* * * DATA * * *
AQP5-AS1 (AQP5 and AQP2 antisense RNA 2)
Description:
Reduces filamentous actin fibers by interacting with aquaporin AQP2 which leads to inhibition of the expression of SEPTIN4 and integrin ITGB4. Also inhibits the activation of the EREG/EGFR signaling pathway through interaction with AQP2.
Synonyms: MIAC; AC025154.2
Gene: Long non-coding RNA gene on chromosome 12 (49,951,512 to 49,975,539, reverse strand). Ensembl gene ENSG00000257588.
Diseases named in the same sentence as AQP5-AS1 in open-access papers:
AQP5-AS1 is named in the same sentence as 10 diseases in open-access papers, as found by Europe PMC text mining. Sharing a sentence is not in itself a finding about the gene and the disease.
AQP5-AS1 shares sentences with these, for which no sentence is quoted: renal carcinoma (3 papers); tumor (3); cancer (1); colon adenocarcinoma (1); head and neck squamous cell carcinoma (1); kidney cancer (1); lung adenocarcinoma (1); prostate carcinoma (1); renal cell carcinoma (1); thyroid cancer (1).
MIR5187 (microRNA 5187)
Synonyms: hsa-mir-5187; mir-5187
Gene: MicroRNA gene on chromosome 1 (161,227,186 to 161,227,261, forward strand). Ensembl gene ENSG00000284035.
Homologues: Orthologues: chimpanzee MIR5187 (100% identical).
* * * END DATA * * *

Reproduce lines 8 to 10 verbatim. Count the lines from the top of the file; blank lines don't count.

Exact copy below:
AQP5-AS1 shares sentences with these, for which no sentence is quoted: renal carcinoma (3 papers); tumor (3); cancer (1); colon adenocarcinoma (1); head and neck squamous cell carcinoma (1); kidney cancer (1); lung adenocarcinoma (1); prostate carcinoma (1); renal cell carcinoma (1); thyroid cancer (1).
MIR5187 (microRNA 5187)
Synonyms: hsa-mir-5187; mir-5187